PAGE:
Maven versus Ant

The Java world has two popular build tools, Ant and Maven. I've been using Ant for as long as I can remember. Maven is a newer tool aimed at addressing some of the pains of Ant and also providing an more complete experience.

For a long time I avoided Maven. I tried out Maven 1.0 early on and was frustrated with the lack of control and underdeveloped eco-system. With its dependency managment system, dealing with dependencies that are not in public repositories is annoying, and early on most libraries didn't have versions in the public repositories.

I'm working on a Scala port of my iTunes Export application and I had to decide how I wanted to build the project. Here are the pros/cons I saw:

Ant
  • Well Known - I know how it works, and there are tons of examples
  • Malleable - I can make it do what I want. I never have to fight the tool to make it work the way i want.
Maven
  • Less boilerplate code - Maven provide you many features, like compling and assembling packages 'for free'.
  • Dependency Management - Project dependencies are automatically downloaded from public repositories and your releases can be uploaded to public repositories for distribution.
  • Its the new Black - It is the current 'standard'.
For iTunesExport Scala I'm using Ant, although I am providing a Maven pom file as well for developers that prefer Maven. The basic Maven project was easy to setup, but I found myself struggling to make other things work, like unit testing (It doesn't work out of the box with ScalaTest) and packaging. In Ant, I already have predefined targets for most of what I want, and it takes just a few seconds to tweak to my exact desires.

For larger projects, I think Maven is worthwhile. The dependency managment is important as projects grow and the Maven ecosystem is large and growing. For small projects, I'm sticking with Ant.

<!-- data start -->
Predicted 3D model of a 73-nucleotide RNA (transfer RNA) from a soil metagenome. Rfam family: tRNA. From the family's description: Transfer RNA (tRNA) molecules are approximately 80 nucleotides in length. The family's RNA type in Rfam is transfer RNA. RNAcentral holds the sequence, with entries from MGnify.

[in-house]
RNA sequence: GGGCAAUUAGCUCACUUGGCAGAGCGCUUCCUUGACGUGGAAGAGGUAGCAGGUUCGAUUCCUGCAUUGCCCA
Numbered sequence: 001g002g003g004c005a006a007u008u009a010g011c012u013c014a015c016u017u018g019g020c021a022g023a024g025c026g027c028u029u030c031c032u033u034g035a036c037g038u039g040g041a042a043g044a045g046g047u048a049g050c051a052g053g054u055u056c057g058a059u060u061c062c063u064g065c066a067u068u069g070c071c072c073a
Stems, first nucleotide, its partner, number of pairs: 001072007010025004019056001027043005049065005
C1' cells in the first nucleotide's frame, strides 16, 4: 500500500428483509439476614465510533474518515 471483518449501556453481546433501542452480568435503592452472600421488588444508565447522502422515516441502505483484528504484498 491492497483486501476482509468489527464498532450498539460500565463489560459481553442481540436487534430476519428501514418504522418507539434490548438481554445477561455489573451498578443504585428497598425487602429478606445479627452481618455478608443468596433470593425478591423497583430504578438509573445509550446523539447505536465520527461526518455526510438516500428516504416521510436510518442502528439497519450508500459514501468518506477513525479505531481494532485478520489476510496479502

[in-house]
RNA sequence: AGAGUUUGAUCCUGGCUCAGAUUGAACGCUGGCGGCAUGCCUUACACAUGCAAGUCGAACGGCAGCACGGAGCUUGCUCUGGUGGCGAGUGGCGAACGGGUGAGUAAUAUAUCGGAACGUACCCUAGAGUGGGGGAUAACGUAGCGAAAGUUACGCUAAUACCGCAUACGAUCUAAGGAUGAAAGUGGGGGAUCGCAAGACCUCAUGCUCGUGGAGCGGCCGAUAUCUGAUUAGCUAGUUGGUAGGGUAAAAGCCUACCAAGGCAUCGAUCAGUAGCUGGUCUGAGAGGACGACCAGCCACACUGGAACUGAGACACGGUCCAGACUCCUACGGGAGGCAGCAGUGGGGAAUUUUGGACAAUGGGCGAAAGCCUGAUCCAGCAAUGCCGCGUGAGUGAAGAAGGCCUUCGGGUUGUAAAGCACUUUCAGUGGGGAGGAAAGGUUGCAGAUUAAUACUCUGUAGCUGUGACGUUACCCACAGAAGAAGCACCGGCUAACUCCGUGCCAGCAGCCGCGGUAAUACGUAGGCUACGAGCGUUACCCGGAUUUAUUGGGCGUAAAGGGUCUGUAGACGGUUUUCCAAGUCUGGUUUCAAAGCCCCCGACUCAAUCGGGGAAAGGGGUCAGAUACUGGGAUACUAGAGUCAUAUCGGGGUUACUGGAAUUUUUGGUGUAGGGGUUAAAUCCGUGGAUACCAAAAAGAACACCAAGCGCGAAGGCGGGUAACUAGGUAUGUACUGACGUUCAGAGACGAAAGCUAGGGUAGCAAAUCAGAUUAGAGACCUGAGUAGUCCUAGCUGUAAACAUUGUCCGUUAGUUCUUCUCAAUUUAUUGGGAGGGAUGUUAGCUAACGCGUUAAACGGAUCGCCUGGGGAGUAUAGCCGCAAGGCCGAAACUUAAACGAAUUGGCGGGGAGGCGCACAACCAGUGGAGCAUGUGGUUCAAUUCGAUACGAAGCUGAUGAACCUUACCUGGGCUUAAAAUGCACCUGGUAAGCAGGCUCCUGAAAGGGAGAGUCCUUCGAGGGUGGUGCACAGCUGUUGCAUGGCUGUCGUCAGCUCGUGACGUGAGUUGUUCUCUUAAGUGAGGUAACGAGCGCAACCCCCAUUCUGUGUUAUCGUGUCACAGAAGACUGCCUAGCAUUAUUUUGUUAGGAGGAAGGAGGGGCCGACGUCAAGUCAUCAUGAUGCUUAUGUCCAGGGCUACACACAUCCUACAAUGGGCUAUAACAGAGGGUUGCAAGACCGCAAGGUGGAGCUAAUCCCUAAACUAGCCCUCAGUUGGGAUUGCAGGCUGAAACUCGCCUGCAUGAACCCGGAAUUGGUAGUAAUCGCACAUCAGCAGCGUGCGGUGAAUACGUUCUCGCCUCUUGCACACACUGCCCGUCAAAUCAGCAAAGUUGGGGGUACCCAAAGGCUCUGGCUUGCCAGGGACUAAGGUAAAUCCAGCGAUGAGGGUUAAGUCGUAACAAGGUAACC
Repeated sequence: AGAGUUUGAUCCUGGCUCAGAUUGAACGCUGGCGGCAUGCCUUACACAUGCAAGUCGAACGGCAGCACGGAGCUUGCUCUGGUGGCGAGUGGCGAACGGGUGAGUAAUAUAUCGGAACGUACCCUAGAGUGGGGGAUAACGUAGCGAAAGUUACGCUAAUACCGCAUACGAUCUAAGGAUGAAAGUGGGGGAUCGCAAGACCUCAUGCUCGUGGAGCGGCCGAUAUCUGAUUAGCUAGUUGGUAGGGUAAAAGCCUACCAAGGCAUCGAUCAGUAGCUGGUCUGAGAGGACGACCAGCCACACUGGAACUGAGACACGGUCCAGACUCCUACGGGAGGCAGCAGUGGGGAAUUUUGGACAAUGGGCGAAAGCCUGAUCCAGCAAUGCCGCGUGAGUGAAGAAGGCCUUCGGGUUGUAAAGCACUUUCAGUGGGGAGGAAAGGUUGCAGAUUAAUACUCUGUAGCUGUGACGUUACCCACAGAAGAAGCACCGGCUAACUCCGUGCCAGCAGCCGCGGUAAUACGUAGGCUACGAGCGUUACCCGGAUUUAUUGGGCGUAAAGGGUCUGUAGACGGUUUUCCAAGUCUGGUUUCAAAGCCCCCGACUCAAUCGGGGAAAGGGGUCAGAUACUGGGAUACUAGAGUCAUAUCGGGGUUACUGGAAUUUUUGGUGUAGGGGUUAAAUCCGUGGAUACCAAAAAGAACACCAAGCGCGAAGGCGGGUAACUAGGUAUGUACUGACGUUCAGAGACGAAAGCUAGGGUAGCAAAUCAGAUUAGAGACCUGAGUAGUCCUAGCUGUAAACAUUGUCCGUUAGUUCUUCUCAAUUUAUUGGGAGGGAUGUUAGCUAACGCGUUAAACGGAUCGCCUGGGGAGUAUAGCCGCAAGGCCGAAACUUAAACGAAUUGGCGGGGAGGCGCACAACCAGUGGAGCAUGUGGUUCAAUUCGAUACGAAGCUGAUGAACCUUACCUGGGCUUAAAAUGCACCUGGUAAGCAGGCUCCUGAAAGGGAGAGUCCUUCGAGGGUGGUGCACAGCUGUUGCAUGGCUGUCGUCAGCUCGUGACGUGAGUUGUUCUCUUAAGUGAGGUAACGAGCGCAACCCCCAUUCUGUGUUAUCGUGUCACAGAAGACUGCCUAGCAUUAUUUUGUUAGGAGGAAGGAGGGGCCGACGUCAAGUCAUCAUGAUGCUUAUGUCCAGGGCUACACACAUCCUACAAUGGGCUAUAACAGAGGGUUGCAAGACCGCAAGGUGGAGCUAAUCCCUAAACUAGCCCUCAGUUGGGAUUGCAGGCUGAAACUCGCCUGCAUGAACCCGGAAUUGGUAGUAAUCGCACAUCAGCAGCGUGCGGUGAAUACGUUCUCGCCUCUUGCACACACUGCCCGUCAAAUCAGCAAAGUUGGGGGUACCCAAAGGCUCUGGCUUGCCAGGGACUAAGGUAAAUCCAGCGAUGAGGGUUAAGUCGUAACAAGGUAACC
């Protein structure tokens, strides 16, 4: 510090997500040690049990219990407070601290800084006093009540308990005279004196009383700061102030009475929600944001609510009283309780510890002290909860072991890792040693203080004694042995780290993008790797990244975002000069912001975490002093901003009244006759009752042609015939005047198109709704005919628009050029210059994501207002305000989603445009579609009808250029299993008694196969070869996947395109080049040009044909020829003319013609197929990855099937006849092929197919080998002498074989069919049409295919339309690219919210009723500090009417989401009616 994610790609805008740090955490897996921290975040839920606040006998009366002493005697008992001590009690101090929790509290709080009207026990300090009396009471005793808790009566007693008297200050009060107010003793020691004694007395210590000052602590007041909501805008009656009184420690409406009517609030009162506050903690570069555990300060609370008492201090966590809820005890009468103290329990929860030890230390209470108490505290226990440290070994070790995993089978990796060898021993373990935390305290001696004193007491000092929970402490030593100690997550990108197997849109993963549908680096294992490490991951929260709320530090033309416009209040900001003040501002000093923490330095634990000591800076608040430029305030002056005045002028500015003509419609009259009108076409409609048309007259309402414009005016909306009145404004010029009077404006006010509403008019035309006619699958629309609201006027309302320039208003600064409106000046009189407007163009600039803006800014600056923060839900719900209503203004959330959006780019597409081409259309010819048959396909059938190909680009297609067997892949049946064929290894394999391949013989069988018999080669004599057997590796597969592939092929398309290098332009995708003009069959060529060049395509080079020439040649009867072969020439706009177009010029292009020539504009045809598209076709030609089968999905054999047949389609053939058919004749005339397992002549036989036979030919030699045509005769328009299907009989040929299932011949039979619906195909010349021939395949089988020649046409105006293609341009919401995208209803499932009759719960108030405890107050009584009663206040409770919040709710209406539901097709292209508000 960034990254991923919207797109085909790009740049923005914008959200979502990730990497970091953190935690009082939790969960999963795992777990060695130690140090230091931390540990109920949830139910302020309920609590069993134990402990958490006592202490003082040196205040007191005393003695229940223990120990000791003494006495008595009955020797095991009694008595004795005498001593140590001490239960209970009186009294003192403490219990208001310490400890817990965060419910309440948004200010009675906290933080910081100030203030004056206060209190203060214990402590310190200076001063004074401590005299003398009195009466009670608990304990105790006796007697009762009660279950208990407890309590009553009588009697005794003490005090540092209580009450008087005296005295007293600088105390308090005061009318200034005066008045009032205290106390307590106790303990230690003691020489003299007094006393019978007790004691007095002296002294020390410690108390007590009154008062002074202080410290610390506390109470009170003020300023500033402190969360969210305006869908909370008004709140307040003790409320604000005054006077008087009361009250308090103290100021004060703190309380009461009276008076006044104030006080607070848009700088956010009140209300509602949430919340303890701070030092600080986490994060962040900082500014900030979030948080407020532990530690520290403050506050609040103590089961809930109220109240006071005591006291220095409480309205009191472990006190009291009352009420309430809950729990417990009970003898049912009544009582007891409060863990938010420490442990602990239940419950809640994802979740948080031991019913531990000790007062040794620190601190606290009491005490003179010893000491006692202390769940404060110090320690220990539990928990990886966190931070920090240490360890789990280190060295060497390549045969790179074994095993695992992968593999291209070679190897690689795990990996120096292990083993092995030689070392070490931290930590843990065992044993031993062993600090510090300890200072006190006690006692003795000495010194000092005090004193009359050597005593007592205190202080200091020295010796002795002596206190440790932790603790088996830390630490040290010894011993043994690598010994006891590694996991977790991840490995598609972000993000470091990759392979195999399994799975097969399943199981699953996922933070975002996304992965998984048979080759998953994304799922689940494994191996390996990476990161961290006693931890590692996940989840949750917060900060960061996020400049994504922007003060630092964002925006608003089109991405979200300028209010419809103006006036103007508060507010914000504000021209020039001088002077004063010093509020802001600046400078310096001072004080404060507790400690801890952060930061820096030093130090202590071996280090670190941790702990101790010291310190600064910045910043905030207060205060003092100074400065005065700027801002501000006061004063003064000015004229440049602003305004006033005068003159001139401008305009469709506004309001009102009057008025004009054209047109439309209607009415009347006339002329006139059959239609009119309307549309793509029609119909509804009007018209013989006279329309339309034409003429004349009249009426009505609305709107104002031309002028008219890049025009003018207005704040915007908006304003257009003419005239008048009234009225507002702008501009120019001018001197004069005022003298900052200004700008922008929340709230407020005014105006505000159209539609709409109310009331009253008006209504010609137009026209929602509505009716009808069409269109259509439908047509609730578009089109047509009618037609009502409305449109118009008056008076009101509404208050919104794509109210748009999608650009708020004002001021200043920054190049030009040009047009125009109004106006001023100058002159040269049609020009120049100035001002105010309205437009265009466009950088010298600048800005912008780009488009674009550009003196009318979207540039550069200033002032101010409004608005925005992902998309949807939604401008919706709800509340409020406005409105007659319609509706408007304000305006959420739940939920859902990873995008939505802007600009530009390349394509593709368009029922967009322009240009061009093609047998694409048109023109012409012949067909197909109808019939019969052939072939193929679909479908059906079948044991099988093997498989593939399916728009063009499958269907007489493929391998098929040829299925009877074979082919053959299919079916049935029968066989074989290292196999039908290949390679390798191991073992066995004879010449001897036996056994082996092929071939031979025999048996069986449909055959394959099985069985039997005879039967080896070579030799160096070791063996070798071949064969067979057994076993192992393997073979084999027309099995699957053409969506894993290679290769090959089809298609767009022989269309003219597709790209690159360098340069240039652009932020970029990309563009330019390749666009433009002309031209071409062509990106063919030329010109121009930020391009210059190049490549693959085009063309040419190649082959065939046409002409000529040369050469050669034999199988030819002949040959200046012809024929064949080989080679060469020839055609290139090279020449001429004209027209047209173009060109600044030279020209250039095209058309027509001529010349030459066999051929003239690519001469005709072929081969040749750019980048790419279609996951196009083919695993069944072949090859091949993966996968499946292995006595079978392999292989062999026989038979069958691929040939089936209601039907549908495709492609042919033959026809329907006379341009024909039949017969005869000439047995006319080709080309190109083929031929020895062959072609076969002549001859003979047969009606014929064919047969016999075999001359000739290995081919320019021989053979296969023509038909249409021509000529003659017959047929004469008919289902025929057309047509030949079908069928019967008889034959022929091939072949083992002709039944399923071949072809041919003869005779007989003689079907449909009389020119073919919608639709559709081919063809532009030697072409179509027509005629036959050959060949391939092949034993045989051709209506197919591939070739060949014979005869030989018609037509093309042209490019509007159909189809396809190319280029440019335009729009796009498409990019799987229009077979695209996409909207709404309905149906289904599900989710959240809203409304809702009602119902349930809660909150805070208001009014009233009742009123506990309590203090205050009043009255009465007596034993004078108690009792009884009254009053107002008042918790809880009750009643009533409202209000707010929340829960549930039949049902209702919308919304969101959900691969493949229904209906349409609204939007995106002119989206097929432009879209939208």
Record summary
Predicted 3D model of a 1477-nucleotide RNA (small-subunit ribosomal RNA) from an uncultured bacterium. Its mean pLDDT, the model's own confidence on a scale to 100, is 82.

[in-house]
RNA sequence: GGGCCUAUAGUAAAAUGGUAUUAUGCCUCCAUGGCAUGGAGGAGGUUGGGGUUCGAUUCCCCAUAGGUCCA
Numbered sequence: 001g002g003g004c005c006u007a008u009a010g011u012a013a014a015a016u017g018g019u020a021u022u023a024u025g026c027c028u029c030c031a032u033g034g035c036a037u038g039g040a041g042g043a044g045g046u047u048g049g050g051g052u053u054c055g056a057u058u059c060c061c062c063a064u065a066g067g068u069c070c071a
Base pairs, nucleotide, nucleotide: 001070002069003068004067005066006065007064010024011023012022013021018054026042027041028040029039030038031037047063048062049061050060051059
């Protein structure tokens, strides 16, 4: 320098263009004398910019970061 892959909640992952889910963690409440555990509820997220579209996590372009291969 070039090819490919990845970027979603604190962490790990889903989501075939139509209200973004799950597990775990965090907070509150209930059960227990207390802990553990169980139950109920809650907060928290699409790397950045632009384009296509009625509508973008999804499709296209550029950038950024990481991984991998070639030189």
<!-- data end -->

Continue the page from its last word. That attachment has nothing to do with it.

4 comments:

  1. I'd encourage you to look into simple-build-tool, a native Scala build system. I've only started to play around with it, but so far it seems to be really good at bootstrapping itself. It interoperates with Maven (well, actually Ivy which is a sort of stripped-down Maven) for dependency management, and your project specification (build.xml / pom.xml) is determined by a scala class you write.

    Personally I'm allergic to ant because I've tried to use it for large-scale projects and seen firsthand how ungainly it can be. I like a lot of things about maven but I've used it enough that the bloom is off the rose by now. I don't have a large Scala project to work on, but sbt has seemed very well thought-out for the small hobbyish things I've tried it with.

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  2. Tim,

    Thanks, I took a look at simple-build-tool and I like it. The console is different but really makes sense after a while and is much faster than constantly re-launching Java.

    It really feels like a light version of Maven. Same 'commands', default directory structure, and out of the box usability. My project is still pretty basic so I didn't really stretch the configuration much.

    The only issue I have is packaging. It comes with a nice package command, but I didn't see any easy way to package the releases the way I like them.

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  3. If you explain a bit about your way of packaging, I'll try to help with that. Also, please don't hesitate to use the mailing list for further questions or with any suggestions.

    Thanks,
    Mark

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  4. Thanks Mark, your help in the mailing list has been helpful. Anyone interested can see what the conversation here.

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